In the document, the European Public Health Alliance (EPHA) describes pollution by pharma manufacturers as an "ignored cause" of AMR, saying that "substantial quantities" of antibiotics released from factories are combining with runoff from farms and human waste to create a perfect breeding ground for drug-resistant bacteria.
The report focuses particularly on producers in China and India, which account for the bulk of the world's manufacturing of antibiotic active pharmaceutical ingredients (APIs) and intermediates but in some cases have revealed substantial shortcomings in drug manufacturing standards.
Name and shame
China is the world's top manufacturer of penicillin salts while India has a smaller but significant antibiotic API industry and also produces antibiotic dosage forms in massive quantities for international generic drug markets.
EPHA cites a number of recent incidents that it suggests "are not a one-off but rather part of a wider pattern of pharmaceutical pollution in the countries which supply our medicines." Companies mentioned in the report include North China Pharmaceutical Group (NCPC), CSPC Pharmaceutical, Aurobindo, Hetero Drugs and Mylan, amongst others.
The public health group wants pharma companies which are contributing to the spread of AMR through irresponsible manufacturing practices - citing Aurobindo specifically - to be blacklisted by purchasers of medicines such as the UK National Health Service (NHS).
It also demands that the pharma industry "clean up its supply chain and introduce greater transparency on the origin of antibiotic drugs" and also implement ethical procurement policies that with include environmental/AMR criteria as a contractual requirement for suppliers.
"Whilst health services and authorities are increasingly required to devote resources to stop the spread of AMR at home, their influential purchasing power could bring about a significant change in the way drugs are sourced and produced for European markets," said the EPHA.
"Taking measures at home without tackling causes further afield is akin to locking the front door while leaving the back door wide open."
The report was welcomed by some antibiotics producers, who indicated it is in alignment with many of the practices already deployed in their companies.
Karl Rotthier, chief executive of antibiotics producer DSM Sinochem Pharmaceuticals (DSP), told in-PharmaTechnologist.com that the document "once again highlights the fact that antibiotic resistance is not exclusively caused by overuse by humans and agriculture, but are also driven by environmental factors such as antibiotic waste and inadequate waste management practices."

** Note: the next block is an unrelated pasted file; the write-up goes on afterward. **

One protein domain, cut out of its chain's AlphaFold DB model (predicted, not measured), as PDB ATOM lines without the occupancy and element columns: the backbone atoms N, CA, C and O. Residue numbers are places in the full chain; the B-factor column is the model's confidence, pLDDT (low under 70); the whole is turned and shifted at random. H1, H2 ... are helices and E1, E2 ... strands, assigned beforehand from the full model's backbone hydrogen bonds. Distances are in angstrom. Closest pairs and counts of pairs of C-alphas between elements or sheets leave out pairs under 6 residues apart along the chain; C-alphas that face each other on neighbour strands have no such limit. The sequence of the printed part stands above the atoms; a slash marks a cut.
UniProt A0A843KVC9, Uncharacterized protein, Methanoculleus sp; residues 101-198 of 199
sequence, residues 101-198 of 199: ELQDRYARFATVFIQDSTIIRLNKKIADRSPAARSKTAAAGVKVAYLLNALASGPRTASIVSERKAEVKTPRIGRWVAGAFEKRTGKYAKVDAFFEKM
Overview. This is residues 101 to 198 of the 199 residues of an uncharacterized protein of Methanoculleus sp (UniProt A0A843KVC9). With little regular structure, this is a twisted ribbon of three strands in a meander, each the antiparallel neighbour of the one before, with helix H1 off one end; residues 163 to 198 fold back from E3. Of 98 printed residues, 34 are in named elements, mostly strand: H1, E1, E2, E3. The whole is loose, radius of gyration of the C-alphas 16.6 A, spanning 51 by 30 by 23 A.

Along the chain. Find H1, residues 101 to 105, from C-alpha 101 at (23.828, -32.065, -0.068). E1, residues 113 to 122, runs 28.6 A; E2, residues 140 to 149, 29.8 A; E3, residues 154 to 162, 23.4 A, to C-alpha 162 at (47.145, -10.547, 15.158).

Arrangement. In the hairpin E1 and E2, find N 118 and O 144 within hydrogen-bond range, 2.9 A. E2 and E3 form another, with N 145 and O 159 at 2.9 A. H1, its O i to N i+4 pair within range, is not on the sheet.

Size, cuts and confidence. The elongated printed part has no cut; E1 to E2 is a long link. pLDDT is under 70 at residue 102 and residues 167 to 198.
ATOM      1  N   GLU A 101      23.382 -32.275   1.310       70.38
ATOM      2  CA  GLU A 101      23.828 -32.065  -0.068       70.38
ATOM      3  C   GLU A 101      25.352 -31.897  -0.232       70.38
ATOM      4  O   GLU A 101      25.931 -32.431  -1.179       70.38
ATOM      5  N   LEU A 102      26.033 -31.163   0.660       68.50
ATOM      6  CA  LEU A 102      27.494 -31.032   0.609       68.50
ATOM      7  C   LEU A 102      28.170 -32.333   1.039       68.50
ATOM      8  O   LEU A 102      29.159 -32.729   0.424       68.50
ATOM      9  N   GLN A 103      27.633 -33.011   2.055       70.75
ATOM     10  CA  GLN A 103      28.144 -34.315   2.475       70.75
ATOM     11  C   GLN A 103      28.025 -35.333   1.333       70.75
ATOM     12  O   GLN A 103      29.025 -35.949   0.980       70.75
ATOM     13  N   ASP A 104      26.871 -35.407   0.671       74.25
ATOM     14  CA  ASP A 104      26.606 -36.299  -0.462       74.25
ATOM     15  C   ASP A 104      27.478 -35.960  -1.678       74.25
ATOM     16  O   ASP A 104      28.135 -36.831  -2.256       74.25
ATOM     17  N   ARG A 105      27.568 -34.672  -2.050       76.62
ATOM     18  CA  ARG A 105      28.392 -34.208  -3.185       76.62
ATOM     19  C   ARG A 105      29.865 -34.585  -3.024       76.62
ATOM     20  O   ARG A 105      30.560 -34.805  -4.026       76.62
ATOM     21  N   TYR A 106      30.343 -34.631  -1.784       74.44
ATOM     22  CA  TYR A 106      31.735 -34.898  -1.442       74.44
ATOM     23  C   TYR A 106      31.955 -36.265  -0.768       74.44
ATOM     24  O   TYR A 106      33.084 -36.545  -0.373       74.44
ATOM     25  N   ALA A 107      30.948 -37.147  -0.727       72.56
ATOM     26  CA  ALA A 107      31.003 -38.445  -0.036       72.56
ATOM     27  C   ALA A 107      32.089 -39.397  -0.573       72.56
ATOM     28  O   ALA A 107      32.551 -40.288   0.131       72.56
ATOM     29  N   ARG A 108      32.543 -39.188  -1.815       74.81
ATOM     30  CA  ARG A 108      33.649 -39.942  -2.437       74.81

"I have emphasized that it is the industry’s responsibility to stop buying, making and selling irresponsibly made antibiotics at several occasions," Rotthier continued, adding: "all antibiotics manufacturers have an obligation to work together to produce these life-saving medicines at the highest quality and meet the strictest environmental standards."
DSP recently launched a Sustainable Antibiotics Program to help fighting antimicrobial resistance. The head of the programme - Lucas Wiarda - said the solution to slow down the emergence of drug-resistant bacteria can be summed up in one sentence: "take, use and make antibiotics responsibly."
To that end, DSP says it uses the best and cleanest technology available for manufacturing, operates 24-hour dedicated waste water treatment plants and applies antimicrobial activity testing to ensure returned waste water is truly clean.
On the issue of transparency, DSP is calling for the introduction of environmental criteria and antibiotic disposal standard either within existing legislation or via a voluntarily industry 'quality mark'.
The latter could be used for tender, purchasing and reimbursement purposes, whilst also allowing consumers and pharmacists to easily recognise responsibly made antibiotics, it suggested.
The company pointed out that similar measures have been recommended by the UK Review on Antimicrobial Resistance, which also made reference to growing evidence of API manufacturers not adequately treating waste and other supply chain problems within the pharmaceutical industry.
"The new EPHA briefing paper painfully substantiates these important focus points, which cannot be ignored," said DSP.